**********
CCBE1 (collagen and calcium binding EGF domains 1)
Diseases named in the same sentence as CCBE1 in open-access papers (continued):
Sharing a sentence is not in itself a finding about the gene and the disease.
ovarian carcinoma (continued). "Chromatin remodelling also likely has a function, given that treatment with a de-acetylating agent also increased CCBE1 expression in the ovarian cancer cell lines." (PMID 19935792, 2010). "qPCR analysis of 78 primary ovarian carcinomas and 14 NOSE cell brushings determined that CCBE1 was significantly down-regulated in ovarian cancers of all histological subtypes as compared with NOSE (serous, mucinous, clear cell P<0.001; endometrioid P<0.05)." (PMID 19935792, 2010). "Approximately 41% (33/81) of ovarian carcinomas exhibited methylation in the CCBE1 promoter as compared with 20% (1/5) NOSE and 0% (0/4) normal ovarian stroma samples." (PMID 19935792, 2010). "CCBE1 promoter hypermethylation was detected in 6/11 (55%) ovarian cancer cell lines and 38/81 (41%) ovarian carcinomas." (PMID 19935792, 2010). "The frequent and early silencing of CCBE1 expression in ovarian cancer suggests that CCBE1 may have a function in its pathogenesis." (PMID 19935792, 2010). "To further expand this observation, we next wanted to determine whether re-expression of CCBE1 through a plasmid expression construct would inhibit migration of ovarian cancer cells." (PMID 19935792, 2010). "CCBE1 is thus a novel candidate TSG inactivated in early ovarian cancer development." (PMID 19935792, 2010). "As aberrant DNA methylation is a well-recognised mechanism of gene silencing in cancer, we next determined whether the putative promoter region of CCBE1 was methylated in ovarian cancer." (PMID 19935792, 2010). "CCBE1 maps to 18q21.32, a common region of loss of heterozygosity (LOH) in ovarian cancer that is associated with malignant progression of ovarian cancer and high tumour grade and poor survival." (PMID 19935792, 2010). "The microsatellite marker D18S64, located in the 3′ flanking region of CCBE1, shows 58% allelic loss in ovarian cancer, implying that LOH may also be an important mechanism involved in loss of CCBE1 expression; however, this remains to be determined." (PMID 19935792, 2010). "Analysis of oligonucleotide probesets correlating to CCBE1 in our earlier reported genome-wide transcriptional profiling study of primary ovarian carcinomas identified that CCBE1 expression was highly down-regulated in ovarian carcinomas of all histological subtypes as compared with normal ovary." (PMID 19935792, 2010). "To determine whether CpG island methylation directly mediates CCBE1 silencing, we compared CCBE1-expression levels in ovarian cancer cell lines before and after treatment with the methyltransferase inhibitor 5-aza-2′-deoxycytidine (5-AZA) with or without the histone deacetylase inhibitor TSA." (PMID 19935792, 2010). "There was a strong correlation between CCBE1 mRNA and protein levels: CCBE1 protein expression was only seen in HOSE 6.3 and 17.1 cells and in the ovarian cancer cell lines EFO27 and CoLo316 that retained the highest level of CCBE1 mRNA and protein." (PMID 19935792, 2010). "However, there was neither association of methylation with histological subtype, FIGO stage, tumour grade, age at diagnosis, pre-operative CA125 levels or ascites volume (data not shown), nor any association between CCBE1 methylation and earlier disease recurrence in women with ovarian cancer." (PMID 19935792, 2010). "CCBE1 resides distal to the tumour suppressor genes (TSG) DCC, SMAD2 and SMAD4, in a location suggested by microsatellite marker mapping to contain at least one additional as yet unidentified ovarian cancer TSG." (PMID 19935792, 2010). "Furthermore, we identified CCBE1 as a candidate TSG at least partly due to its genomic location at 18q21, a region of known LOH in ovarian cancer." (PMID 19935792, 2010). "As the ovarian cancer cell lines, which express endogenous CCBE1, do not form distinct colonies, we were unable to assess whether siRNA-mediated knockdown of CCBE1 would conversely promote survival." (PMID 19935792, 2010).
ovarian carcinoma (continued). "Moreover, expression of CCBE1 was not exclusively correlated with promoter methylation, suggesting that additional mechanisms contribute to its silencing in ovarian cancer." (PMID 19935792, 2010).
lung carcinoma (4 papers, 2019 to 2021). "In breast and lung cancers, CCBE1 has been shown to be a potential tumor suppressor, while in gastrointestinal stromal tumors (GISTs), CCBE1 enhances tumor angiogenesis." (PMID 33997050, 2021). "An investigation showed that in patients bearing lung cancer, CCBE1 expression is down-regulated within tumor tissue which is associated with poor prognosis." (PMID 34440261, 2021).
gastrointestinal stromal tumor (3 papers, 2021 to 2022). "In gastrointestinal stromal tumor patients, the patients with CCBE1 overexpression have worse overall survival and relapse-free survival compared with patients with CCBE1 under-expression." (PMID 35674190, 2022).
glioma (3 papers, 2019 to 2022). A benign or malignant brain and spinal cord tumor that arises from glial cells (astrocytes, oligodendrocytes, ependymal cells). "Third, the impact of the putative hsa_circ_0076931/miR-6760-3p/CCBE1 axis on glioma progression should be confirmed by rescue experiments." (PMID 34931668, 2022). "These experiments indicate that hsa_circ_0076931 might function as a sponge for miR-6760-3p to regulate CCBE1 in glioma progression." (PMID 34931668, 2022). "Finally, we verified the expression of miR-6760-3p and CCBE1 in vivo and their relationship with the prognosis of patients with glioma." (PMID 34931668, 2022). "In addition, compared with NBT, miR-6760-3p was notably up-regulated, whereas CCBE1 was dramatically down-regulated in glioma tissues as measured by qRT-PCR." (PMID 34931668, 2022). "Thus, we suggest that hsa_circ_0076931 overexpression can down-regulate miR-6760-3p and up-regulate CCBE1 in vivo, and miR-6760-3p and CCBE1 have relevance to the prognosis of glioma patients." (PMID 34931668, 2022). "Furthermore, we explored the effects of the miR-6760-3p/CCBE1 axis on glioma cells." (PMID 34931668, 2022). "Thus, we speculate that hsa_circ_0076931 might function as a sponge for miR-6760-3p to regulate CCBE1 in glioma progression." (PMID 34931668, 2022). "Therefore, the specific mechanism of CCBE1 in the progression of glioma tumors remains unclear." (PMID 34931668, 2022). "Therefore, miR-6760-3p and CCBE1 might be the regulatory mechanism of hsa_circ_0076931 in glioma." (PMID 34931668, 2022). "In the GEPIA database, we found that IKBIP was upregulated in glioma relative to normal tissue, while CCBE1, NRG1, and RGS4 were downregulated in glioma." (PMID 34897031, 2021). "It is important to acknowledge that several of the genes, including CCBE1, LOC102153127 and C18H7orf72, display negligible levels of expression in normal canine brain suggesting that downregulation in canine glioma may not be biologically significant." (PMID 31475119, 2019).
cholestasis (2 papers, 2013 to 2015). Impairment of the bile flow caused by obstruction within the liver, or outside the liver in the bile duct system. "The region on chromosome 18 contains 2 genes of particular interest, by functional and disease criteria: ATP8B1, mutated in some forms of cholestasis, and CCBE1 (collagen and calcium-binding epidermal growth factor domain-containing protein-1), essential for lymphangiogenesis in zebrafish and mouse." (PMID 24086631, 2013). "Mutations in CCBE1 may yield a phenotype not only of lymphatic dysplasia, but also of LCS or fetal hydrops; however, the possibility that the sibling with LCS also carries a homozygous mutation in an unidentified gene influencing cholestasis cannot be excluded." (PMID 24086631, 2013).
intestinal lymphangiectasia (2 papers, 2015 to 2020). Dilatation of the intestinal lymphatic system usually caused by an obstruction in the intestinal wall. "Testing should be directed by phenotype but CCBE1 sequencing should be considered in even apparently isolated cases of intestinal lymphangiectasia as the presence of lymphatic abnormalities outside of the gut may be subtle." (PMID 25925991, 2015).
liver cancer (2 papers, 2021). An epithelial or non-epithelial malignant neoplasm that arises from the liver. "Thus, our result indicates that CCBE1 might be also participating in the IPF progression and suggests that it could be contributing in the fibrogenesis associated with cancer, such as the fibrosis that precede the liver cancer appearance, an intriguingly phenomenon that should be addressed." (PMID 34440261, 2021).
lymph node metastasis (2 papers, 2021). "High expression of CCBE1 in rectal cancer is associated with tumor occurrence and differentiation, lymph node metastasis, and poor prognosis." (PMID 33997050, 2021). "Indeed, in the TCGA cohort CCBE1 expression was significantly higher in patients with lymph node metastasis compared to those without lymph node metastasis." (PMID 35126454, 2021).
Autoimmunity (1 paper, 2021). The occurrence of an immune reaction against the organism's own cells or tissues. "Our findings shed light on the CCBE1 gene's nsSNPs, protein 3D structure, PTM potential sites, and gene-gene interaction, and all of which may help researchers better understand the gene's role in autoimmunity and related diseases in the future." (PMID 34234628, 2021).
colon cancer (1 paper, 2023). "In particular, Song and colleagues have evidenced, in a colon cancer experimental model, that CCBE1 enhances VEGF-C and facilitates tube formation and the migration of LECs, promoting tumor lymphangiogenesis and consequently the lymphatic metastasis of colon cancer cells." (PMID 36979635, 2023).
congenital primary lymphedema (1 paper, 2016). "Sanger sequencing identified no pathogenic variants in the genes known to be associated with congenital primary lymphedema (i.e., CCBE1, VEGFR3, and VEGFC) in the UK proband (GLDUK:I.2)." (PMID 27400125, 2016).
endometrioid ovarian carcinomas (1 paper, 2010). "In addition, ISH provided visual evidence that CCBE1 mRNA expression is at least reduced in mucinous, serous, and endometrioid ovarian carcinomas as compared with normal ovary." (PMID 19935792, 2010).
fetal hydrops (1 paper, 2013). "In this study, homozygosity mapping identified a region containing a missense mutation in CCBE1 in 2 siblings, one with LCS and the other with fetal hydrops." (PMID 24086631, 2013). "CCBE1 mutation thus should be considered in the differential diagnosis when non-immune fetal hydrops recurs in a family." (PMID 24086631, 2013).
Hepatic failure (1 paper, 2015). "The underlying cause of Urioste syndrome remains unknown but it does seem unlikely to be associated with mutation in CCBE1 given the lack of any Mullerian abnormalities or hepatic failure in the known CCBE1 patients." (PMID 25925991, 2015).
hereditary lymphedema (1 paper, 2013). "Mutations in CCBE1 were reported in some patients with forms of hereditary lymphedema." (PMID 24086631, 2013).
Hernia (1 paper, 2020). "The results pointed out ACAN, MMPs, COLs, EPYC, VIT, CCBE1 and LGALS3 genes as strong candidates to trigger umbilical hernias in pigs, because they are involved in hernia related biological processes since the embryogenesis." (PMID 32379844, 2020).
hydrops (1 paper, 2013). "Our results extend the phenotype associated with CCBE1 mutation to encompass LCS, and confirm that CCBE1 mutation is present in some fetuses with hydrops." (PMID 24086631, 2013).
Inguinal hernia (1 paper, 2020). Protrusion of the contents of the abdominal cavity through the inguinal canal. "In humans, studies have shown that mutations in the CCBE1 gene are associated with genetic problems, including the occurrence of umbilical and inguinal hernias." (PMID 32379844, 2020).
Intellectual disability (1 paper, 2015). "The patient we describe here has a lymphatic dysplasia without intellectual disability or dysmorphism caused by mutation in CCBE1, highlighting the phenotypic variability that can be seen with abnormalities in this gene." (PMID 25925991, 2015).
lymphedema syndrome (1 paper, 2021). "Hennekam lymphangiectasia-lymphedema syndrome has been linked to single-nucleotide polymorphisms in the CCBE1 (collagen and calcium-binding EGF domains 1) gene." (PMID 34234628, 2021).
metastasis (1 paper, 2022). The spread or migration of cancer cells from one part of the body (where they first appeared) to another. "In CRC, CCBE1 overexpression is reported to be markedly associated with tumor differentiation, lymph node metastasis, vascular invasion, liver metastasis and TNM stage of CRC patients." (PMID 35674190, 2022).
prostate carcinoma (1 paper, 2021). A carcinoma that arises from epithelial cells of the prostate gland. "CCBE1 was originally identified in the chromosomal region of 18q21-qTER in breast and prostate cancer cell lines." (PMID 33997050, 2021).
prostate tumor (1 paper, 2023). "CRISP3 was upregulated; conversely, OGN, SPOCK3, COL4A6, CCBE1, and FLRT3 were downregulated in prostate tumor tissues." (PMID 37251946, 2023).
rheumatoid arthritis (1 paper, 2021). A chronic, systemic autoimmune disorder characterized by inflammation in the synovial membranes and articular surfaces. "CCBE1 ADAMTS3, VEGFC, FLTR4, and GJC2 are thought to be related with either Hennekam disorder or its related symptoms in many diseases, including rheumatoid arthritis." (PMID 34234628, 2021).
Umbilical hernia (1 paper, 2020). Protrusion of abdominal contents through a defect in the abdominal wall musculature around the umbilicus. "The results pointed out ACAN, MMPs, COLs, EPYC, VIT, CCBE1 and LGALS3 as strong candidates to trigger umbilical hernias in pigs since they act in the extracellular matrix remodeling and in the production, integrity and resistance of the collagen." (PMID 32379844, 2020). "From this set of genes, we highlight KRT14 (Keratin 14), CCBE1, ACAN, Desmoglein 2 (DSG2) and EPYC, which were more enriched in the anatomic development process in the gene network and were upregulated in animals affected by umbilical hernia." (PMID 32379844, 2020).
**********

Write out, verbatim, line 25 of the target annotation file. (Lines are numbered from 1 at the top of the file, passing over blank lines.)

metastasis (1 paper, 2022). The spread or migration of cancer cells from one part of the body (where they first appeared) to another. "In CRC, CCBE1 overexpression is reported to be markedly associated with tumor differentiation, lymph node metastasis, vascular invasion, liver metastasis and TNM stage of CRC patients." (PMID 35674190, 2022).